y changing the peg in the scale of creation, and the studies of the boy might have begun where now they end. Twenty-five years in the span of life would thus have been saved, had what must be a universal acquirement been incorporated into the original programme of human nature.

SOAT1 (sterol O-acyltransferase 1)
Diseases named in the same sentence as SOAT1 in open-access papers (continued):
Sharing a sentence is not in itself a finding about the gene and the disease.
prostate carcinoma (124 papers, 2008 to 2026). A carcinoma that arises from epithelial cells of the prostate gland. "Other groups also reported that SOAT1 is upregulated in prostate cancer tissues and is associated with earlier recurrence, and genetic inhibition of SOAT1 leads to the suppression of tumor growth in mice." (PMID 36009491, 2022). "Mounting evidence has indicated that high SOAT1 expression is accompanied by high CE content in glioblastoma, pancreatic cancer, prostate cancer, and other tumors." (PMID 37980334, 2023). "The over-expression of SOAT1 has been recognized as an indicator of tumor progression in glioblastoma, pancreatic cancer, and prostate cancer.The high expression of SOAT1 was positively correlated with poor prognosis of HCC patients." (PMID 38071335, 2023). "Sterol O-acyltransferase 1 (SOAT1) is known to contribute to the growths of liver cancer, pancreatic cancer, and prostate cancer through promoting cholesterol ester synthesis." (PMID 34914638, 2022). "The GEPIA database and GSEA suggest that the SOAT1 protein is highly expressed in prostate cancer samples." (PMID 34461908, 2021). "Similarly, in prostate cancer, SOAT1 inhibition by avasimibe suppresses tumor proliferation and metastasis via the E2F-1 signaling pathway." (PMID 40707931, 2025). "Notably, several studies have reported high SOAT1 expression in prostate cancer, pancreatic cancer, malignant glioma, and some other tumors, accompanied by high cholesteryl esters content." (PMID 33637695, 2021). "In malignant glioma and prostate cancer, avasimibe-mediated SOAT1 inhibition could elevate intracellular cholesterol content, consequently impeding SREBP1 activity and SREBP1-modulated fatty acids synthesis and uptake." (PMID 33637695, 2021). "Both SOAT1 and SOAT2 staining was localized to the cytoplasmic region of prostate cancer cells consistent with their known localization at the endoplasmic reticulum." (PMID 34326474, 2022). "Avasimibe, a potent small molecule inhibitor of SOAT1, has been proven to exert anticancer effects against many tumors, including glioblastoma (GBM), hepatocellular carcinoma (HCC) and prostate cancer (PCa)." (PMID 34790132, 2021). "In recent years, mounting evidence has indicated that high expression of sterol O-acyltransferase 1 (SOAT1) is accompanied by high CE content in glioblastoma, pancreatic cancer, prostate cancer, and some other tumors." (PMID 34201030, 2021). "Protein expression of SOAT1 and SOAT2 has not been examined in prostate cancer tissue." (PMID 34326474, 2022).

Or had the Deity appreciated literature as we do, He would probably have written out the universe in some snug little volume, some miniature series, or some boundless Bodleian, instead of unfolding it through infinite space and time, as an actual, concrete, unwritten reality. Be creation a single act or an eternal process, it would have been all a thing of books. The Divine Mind would have revealed itself in a library, instead of in the universe. As for men, they would have existed only in treatises on the mammalia. There are some specimens which we hardly think are according to any anticipation of heavenly reason, and therefore they would not have existed at all. Nothing would have been but God and literature. Possibly a respon